The sinister morality of this work is embraced with visual humour and strong techno-vibes which see an amalgamation of traditional references and a spattering of LED lights. The one flaw in the work is the plasticity of the set which seems to stultify its energy and is not dealt with directly. Having said that, the choreography and dispersal of song gestures and asides lends the work a Brechtian texture, as does the presence of a faux messianic narrator, in all his bravado and flawed values.

It’s a team energy that seethes and bursts with both dexterity and wisdom, and is driven to an even higher level with the use of a musician – Volley Nchabeleng – onstage, lending the piece traditional authenticity and subtlety that is completely appropriate. Similarly, Jurgen Meekel’s audiovisual interjections are positioned with acuteness and fit properly into the material.

But this is no soft or easy story. Ankobia is about twisted values and coerced behaviour. It’s about the purging of brainwashing tools and witches and savages who are the real custodians of a land gone beserk. It’s easily one of the highlights of this city’s theatre picking in a long while.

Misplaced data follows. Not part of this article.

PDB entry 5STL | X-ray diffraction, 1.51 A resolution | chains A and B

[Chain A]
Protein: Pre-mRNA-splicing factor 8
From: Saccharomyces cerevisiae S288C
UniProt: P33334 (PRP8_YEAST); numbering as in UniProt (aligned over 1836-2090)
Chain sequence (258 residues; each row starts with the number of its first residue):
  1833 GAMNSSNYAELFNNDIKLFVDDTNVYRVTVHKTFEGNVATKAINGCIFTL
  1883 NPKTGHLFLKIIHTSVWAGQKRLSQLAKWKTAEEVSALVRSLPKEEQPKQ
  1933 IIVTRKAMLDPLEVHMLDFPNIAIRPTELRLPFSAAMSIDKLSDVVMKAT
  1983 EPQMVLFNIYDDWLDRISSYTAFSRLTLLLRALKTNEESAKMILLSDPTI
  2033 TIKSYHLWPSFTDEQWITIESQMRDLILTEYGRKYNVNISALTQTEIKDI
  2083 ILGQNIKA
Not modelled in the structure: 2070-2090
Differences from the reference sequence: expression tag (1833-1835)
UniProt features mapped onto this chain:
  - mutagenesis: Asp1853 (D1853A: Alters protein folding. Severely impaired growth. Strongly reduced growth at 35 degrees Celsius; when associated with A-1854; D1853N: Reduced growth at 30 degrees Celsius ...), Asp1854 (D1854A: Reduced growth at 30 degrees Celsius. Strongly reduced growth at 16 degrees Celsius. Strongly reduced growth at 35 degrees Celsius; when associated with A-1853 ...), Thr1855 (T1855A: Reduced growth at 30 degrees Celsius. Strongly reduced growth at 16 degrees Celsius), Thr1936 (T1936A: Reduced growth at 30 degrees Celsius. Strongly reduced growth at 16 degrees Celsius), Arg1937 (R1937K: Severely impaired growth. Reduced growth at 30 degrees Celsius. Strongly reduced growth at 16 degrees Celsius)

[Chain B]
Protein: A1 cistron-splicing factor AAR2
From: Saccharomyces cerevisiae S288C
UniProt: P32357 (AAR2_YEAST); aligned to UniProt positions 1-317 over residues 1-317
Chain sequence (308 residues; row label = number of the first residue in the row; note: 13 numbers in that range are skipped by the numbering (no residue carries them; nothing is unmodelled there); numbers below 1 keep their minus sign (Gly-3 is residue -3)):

• Ankobia is written by Monageng ‘Vice’ Motshabi and Omphile Molusi and directed by Monageng ‘Vice’ Motshabi. It features creative input by Amos Kgaugelo Phala (costumes), Teresa Phuti Mojela (choreography), Thapelo Mokgosi (lighting), Thando Lobese (set) and Jurgen Meekel (audiovisual) and is performed by Billy Langa, Katlego ‘Kaygee’ Letsholonyana, Momo Matsunyane and Omphile Molusi with Volley Nchabeleng playing a wide range of indigenous musical instruments and creating sound effects. It is at the Mannie Manim Theatre, Market Theatre complex in Newtown, Johannesburg, until August 13. Call 011 832 1641 or visit markettheatre.co.za
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Baby in a pickle

caucasianchalk